Fireworm (n.) The larva of a small tortricid moth which eats the leaves of the cranberry, so that the vines look as if burned; -- called also cranberry worm.
Flyaway (a.) Disposed to fly away; flighty; unrestrained; light and free; -- used of both persons and things.
Fluework (n.) A general name for organ stops in which the sound is caused by wind passing through a flue or fissure and striking an edge above; -- in distinction from reedwork.
Forewit (n.) A leader, or would-be leader, in matters of knowledge or taste.
Freewheel (v. i.) To operate like a freewheel, so that one part moves freely over another which normally moves with it; -- said of a clutch.
Fromwards (prep.) A way from; -- the contrary of toward.
Gangway (v. i.) That part of the spar deck of a vessel on each side of the booms, from the quarter-deck to the forecastle; -- more properly termed the waist.
Gnatworm (n.) The aquatic larva of a gnat; -- called also, colloquially, wiggler.
Goutwort (n.) A coarse umbelliferous plant of Europe (Aegopodium Podagraria); -- called also bishop's weed, ashweed, and herb gerard.
Hawkweed (n.) A plant of the genus Hieracium; -- so called from the ancient belief that birds of prey used its juice to strengthen their vision.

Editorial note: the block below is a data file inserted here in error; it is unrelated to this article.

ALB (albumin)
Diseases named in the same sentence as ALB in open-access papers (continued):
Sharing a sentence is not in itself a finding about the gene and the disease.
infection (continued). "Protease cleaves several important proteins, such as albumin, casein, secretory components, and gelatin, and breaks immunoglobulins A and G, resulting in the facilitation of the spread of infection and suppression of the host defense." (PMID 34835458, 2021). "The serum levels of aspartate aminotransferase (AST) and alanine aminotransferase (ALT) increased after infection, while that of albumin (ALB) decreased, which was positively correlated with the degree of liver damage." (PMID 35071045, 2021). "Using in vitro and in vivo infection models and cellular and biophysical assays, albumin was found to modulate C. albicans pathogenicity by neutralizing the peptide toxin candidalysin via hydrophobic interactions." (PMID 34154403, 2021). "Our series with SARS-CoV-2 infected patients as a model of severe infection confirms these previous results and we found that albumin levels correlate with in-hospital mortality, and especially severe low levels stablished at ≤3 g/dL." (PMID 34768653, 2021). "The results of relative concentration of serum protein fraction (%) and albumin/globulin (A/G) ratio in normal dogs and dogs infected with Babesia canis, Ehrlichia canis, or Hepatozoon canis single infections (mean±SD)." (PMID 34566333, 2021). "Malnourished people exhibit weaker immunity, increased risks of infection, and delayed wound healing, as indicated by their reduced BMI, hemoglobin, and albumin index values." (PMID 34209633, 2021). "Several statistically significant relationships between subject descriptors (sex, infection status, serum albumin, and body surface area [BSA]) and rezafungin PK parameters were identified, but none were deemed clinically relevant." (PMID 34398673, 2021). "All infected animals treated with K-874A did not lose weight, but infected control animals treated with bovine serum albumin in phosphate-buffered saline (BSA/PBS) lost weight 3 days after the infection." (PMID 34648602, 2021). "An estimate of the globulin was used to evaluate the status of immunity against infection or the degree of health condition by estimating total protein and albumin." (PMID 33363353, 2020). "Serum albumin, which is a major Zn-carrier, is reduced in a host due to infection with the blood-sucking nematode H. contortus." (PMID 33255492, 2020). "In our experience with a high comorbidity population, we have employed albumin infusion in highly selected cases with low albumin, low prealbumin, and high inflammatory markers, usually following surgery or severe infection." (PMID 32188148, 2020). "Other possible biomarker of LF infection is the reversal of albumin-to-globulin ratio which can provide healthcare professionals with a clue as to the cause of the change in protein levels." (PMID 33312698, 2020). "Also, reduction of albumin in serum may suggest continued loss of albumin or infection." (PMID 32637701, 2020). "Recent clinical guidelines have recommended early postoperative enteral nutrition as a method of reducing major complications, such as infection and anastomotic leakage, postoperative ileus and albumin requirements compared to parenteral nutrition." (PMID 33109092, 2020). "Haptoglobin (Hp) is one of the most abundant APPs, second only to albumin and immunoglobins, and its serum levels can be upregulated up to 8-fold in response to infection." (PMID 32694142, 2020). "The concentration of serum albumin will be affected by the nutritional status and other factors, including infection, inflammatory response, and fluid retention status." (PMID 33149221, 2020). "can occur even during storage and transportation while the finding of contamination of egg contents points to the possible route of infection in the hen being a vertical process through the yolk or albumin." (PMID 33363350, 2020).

Headwater (n.) The source and upper part of a stream; -- commonly used in the plural; as, the headwaters of the Missouri.
Honewort (n.) An umbelliferous plant of the genus Sison (S. Amomum); -- so called because used to cure a swelling called a hone.
Ironwork (n.) Anything made of iron; -- a general name of such parts or pieces of a building, vessel, carriage, etc., as consist of iron.
Knapweed (n.) The black centaury (Centaurea nigra); -- so called from the knoblike heads of flowers. Called also bullweed.
Leadwort (n.) A genus of maritime herbs (Plumbago). P. Europaea has lead-colored spots on the leaves, and nearly lead-colored flowers.
Lungwort (n.) An herb of the genus Pulmonaria (P. officinalis), of Europe; -- so called because the spotted appearance of the leaves resembles that of a diseased lung.
Moonwort (n.) Any fern of the genus Botrychium, esp. B. Lunaria; -- so named from the crescent-shaped segments of its frond.
Muckworm (n.) A larva or grub that lives in muck or manure; -- applied to the larvae of the tumbledung and allied beetles.
Neckweed (n.) The hemp; -- so called as furnishing ropes for hanging criminals.
Papaw (n.) A tree (Carica Papaya) of tropical America, belonging to the order Passifloreae. It has a soft, spongy stem, eighteen or twenty feet high, crowned with a tuft of large, long-stalked, palmately lobed leaves. The milky juice of the plant is said to have the property of making meat tender. Also, its dull orange-colored, melon-shaped fruit, which is eaten both raw and cooked or pickled.
Pillwort (n.) Any plant of the genus Pilularia; minute aquatic cryptograms, with small pill-shaped fruit; -- sometimes called peppergrass.